Drawing from the experience of working at Stockholm’s Tensta konsthall, and being the artistic director of the 11th Gwangju Biennale, Lind will explore notions such as “weak resistance,” “contact and conflict zones,” and “redistributive politics” while keeping art center stage in the lecture.

e-flux lectures: Franco “Bifo” Berardi
Monday, March 20, 7pm

Berardi revisits his 2014 text “The Neuroplastic Dilemma: Consciousness and Evolution“ to discuss current affairs and to ask and answer the question: Is there a way out?

Book launch and discussion: Sven Lütticken and Tony Wood
Cultural Revolution: Aesthetic Practice after Autonomy
Saturday, March 25, 6pm

Written as the neoliberal era was morphing into the Trumpocene, Lütticken’s book examines forms of aesthetic practice beyond residually modern(ist) notions of artistic autonomy; practices whose relevance may be more acute than ever in the current crisis, in which strategies and tactics are in urgent need of reexamination. 

e-flux lectures: Ute Holl
“Aesthetics and the Alien: Straub/Huillet in Moses und Aron
Wednesday, March 29, 7pm

Jean-Marie Straub and Danièle Huillet’s adaptation of Arnold Schoenberg’s opera Moses und Aron (1975) is a study on migration, exile, and on being a stranger or alien. In the equal distribution of aethetic elements, their film follows Schoenberg’s rule of twelve-tone distribution of indiscrimintae perception. Thus, the film confronts the situation “before the law,” violence, and the question of the (missing) people.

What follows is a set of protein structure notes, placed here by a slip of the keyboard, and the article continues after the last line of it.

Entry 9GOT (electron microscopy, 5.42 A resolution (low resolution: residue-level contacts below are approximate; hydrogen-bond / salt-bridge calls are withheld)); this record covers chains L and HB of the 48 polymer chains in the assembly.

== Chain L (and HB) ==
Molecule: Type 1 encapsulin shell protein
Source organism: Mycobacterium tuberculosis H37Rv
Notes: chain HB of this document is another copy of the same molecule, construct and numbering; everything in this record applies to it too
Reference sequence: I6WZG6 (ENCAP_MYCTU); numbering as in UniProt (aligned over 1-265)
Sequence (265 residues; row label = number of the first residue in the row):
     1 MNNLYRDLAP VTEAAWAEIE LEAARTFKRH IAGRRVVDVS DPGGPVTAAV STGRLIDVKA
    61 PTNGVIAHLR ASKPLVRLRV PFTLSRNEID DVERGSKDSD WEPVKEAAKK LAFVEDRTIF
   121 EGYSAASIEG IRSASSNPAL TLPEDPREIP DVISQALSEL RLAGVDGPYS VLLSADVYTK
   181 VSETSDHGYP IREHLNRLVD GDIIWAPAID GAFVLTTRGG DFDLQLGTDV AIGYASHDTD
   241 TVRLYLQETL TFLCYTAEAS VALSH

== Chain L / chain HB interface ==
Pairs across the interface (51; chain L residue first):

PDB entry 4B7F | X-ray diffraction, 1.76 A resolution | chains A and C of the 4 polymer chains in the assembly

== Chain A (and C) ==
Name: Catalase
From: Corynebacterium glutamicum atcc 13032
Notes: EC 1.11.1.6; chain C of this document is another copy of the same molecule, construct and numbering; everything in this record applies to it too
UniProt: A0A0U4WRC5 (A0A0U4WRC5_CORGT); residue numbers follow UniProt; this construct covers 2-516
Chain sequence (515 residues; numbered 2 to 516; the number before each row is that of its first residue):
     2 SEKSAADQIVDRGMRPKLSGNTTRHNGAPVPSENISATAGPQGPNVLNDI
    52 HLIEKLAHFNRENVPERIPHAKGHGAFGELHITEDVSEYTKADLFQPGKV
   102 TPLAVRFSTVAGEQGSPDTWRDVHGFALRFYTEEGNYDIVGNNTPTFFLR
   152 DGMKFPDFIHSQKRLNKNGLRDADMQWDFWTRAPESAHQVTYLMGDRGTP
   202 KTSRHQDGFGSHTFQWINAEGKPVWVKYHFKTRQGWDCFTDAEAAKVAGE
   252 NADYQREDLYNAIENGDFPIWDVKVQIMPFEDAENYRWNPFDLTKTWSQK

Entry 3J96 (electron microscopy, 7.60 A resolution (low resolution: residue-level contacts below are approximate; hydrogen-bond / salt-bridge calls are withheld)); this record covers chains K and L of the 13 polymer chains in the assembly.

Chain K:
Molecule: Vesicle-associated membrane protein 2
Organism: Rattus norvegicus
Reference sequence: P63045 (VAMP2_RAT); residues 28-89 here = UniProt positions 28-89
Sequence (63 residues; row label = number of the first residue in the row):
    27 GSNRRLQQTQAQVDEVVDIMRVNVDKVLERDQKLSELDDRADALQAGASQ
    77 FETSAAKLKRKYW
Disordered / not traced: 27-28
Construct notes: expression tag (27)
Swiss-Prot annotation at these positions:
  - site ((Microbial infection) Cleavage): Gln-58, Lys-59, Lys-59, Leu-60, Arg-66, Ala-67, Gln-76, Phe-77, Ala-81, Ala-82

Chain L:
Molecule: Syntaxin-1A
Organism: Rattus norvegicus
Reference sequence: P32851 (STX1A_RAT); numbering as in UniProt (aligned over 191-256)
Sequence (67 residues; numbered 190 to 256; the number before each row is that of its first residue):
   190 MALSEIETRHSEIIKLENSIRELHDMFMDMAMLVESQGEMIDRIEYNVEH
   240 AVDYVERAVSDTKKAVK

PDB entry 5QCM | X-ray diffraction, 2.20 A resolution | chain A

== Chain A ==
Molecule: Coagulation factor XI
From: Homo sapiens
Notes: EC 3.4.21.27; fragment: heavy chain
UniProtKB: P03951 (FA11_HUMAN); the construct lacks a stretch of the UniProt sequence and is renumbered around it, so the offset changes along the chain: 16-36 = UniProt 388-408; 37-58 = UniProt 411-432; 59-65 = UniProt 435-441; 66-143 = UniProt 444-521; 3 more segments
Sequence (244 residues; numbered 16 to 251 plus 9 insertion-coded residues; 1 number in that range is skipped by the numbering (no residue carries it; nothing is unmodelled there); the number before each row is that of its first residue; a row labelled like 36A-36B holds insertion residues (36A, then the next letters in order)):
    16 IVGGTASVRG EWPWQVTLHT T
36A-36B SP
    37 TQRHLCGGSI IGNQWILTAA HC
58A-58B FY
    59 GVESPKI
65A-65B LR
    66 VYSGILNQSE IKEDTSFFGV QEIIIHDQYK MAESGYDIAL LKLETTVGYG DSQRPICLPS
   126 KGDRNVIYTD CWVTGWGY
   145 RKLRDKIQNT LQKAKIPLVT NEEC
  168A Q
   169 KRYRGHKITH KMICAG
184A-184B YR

e-flux Architecture: Liam Young
“I Spy with my Machine Eye”
Friday, March 31, 7pm

This audio-visual performance is a filmic tour told from the perspective of a drone drifting across the planet. Based around his short film In the Robot Skies, Young presents a near-future love story set against the fears and wonders of an impending drone age.

The event coincides with the exhibition Liam Young: New Romance on view from March 30 to May 13, 2017 at the Arthur Ross Architecture Gallery, Columbia University GSAPP. 

Lectures will be streamed live here.

For more information, contact program [​at​] e-flux.com.

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February 10, 2017